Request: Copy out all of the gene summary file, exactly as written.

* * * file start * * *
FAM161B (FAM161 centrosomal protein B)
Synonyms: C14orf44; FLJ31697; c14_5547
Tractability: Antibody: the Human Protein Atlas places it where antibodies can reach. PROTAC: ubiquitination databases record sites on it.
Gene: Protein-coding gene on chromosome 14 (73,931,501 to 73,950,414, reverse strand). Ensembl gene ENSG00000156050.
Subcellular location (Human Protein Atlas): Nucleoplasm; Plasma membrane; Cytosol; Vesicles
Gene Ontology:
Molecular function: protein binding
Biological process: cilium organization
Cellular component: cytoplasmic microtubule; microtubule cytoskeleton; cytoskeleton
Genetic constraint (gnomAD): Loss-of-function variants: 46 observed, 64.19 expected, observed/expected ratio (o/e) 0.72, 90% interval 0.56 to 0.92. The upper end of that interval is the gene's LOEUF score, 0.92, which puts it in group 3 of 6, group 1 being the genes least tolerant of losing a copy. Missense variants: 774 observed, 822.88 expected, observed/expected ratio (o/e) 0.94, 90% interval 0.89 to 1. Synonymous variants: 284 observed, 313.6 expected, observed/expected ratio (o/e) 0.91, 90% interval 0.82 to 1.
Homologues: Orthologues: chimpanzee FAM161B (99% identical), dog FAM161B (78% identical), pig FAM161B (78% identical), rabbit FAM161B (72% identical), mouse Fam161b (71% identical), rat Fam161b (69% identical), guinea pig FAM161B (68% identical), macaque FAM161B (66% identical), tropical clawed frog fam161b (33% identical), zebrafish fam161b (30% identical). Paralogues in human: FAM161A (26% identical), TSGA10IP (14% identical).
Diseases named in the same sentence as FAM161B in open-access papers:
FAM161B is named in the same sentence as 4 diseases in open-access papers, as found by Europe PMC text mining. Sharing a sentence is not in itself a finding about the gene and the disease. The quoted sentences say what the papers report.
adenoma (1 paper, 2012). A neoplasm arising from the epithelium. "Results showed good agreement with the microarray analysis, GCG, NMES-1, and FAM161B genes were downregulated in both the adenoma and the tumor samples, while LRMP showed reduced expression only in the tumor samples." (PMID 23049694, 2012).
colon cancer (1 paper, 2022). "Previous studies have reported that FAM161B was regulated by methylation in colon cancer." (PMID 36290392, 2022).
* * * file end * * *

FAM161B (FAM161 centrosomal protein B)
Synonyms: C14orf44; FLJ31697; c14_5547
Tractability: Antibody: the Human Protein Atlas places it where antibodies can reach. PROTAC: ubiquitination databases record sites on it.
Gene: Protein-coding gene on chromosome 14 (73,931,501 to 73,950,414, reverse strand). Ensembl gene ENSG00000156050.
Subcellular location (Human Protein Atlas): Nucleoplasm; Plasma membrane; Cytosol; Vesicles
Gene Ontology:
Molecular function: protein binding
Biological process: cilium organization
Cellular component: cytoplasmic microtubule; microtubule cytoskeleton; cytoskeleton
Genetic constraint (gnomAD): Loss-of-function variants: 46 observed, 64.19 expected, observed/expected ratio (o/e) 0.72, 90% interval 0.56 to 0.92. The upper end of that interval is the gene's LOEUF score, 0.92, which puts it in group 3 of 6, group 1 being the genes least tolerant of losing a copy. Missense variants: 774 observed, 822.88 expected, observed/expected ratio (o/e) 0.94, 90% interval 0.89 to 1. Synonymous variants: 284 observed, 313.6 expected, observed/expected ratio (o/e) 0.91, 90% interval 0.82 to 1.
Homologues: Orthologues: chimpanzee FAM161B (99% identical), dog FAM161B (78% identical), pig FAM161B (78% identical), rabbit FAM161B (72% identical), mouse Fam161b (71% identical), rat Fam161b (69% identical), guinea pig FAM161B (68% identical), macaque FAM161B (66% identical), tropical clawed frog fam161b (33% identical), zebrafish fam161b (30% identical). Paralogues in human: FAM161A (26% identical), TSGA10IP (14% identical).
Diseases named in the same sentence as FAM161B in open-access papers:
FAM161B is named in the same sentence as 4 diseases in open-access papers, as found by Europe PMC text mining. Sharing a sentence is not in itself a finding about the gene and the disease. The quoted sentences say what the papers report.
adenoma (1 paper, 2012). A neoplasm arising from the epithelium. "Results showed good agreement with the microarray analysis, GCG, NMES-1, and FAM161B genes were downregulated in both the adenoma and the tumor samples, while LRMP showed reduced expression only in the tumor samples." (PMID 23049694, 2012).
colon cancer (1 paper, 2022). "Previous studies have reported that FAM161B was regulated by methylation in colon cancer." (PMID 36290392, 2022).